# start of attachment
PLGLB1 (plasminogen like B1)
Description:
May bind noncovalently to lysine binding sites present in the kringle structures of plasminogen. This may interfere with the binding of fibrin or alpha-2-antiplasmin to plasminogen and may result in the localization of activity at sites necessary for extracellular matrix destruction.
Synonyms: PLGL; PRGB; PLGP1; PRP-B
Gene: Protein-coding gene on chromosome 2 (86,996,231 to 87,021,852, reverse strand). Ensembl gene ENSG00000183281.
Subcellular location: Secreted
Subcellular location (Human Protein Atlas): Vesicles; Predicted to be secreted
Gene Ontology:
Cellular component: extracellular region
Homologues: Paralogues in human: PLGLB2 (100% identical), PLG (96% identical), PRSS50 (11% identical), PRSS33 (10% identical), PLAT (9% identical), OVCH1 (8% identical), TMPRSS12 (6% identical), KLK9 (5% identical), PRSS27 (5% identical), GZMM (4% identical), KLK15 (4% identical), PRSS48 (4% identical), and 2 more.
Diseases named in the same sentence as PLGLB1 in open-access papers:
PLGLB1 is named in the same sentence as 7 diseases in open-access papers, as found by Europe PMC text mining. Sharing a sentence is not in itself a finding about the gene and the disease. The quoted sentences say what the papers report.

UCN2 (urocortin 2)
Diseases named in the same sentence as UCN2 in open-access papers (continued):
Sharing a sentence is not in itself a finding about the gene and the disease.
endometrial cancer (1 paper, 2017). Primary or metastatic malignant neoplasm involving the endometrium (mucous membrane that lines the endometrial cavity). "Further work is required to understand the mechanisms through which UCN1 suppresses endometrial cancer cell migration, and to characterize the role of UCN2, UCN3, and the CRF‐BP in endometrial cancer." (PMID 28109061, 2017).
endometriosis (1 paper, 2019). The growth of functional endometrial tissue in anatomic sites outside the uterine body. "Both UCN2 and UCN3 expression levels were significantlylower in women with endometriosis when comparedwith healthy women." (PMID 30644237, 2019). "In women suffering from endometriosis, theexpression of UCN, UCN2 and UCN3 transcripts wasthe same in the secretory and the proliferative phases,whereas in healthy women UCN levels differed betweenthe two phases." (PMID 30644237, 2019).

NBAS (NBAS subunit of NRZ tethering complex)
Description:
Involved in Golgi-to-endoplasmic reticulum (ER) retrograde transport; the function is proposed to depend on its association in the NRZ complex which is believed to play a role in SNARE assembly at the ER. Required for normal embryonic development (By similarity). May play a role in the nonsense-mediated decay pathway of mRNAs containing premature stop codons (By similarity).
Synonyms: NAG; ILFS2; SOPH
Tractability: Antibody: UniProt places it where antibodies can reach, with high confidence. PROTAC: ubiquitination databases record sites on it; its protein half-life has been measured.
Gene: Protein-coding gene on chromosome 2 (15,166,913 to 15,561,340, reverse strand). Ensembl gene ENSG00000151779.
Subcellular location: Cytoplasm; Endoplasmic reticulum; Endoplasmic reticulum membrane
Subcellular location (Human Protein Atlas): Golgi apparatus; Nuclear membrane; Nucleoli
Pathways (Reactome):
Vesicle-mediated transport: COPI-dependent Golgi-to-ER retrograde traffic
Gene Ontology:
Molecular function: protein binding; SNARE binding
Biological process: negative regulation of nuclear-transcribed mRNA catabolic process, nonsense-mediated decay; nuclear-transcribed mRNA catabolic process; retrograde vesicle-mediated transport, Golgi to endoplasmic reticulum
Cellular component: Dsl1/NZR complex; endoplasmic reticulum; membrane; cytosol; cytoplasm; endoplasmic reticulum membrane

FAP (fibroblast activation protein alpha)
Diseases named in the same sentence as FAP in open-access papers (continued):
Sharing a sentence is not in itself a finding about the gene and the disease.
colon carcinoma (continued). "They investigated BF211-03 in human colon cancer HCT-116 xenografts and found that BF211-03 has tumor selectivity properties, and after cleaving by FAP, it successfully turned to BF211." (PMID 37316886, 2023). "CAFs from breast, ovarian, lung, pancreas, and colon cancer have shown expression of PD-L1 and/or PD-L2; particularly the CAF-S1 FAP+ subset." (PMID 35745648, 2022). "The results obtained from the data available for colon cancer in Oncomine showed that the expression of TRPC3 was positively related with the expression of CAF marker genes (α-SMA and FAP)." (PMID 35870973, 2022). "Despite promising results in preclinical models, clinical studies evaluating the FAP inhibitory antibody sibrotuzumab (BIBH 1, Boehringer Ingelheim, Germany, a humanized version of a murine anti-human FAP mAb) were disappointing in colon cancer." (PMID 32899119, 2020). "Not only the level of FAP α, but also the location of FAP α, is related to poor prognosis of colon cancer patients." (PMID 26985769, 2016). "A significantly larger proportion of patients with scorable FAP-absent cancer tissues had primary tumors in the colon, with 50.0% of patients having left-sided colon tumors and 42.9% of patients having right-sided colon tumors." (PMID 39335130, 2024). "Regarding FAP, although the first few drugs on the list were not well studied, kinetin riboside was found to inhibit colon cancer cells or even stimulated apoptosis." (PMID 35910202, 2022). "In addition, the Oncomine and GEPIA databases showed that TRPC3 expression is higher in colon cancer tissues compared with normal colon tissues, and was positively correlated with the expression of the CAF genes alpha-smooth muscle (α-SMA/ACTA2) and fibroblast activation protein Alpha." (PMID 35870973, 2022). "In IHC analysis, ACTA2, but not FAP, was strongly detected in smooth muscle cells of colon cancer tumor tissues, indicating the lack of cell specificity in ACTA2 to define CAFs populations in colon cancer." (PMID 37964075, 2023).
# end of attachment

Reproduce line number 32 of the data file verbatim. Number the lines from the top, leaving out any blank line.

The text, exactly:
FAP (fibroblast activation protein alpha)